For a long time, reproducibility and replicability - that is, the ability to re-run analyses and re-use research code - has been a passion of mine. Since I started working at the Wellcome Trust, though, it’s also become a part of my job, and one I need to think about strategically. The goal is reasonably straightforward: when research has a computational aspect, how do we ensure that it is robust enough that others can examine the methods (i.e. the code*) and at the very least re-run them, or ideally also re-use them for future analyses on different data?
Some of the “why” of open code:
- It’s easy to make mistakes. We’re human. If we can’t see the code, we can’t see if somewhere in the magic sauce we made an oopsie, e.g. making
2 + 2 = 5, or perhaps more likely, a decimal point error or an off-by-one error. The bigger the codebase, the harder it is to spot an error and the less likely it’ll be thoroughly reviewed - but at least with open methods, we can spot and correct mistakes if they do happen.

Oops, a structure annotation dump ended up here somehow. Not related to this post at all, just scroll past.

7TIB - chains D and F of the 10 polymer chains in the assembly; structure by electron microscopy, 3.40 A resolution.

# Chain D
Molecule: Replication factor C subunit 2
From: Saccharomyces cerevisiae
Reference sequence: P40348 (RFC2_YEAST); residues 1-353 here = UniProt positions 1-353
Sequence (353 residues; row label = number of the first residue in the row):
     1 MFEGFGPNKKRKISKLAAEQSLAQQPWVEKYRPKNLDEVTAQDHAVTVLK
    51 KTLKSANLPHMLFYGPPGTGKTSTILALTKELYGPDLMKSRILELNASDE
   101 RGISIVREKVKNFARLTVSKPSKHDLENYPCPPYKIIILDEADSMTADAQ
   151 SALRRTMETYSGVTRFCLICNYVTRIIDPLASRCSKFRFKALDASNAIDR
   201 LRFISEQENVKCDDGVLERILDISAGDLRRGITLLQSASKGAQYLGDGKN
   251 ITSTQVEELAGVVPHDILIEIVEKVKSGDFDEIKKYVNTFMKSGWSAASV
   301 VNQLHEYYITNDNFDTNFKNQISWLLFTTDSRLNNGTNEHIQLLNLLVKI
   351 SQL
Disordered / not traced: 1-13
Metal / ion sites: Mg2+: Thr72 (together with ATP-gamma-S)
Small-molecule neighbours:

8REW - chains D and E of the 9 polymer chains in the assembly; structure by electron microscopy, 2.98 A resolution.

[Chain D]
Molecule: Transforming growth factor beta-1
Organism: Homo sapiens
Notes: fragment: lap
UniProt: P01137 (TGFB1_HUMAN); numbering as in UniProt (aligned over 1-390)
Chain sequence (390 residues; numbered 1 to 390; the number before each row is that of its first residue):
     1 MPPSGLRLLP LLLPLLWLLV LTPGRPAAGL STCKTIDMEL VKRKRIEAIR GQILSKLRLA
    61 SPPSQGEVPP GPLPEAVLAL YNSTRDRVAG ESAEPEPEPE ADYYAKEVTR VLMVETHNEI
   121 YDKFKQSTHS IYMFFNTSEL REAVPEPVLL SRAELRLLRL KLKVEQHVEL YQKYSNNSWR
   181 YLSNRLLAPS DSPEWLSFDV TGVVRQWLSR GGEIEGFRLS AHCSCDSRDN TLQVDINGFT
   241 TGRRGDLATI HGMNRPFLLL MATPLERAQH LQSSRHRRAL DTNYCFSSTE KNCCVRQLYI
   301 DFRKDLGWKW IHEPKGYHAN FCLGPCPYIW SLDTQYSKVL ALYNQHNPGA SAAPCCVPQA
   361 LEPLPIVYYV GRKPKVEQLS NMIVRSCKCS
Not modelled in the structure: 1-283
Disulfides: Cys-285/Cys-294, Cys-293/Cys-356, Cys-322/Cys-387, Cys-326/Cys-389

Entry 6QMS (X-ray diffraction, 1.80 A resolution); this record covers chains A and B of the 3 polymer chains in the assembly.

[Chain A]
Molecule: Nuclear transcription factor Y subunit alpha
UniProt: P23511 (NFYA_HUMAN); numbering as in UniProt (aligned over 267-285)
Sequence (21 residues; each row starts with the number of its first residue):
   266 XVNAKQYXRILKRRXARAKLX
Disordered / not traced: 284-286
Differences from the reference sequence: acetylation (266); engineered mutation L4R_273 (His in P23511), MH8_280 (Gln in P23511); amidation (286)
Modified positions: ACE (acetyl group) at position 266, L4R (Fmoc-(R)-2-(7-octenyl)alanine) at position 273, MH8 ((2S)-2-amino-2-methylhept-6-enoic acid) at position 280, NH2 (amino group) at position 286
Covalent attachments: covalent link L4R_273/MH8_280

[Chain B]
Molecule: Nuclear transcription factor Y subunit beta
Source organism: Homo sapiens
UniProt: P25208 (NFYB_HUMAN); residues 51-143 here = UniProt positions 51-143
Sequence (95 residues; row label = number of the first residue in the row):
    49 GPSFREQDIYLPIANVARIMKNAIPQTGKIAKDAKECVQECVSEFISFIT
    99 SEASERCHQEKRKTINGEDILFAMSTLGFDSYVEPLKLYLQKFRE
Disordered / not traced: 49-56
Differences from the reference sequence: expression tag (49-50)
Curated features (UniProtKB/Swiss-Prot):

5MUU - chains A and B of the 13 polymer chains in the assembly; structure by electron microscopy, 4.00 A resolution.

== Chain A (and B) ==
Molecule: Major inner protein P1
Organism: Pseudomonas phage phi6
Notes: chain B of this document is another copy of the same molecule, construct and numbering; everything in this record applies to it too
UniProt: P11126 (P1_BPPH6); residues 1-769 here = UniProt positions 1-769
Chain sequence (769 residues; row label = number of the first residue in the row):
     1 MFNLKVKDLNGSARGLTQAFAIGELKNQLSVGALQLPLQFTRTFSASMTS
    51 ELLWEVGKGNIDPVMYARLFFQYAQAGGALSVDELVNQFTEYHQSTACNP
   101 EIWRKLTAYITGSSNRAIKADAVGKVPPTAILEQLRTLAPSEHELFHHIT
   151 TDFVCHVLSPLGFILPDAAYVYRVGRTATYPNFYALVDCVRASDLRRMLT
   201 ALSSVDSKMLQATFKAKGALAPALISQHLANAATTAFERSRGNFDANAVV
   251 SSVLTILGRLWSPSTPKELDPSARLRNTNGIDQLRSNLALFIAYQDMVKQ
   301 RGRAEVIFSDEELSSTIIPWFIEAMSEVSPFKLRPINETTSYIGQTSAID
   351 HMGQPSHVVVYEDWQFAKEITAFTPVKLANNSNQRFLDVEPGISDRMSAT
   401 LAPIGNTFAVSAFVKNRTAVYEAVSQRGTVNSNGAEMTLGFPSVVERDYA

- We should be building on each others’ shoulders to advance knowledge, rather than repeating the same work over and over, and rather than competing. If your work was useful, interesting, and re-usable - it should be re-used! Otherwise it’s little more than a nice story. It seems a shame to create nice stories when we could create nice stories and useful re-usable tools.
* or the excel spreadsheet, or whatever tool you used. Non-code computational analyses are important, and if the method works, we shouldn’t consider it somehow lesser.
Next in this series, I’ll write a little for the sharing of code when preparing for publication.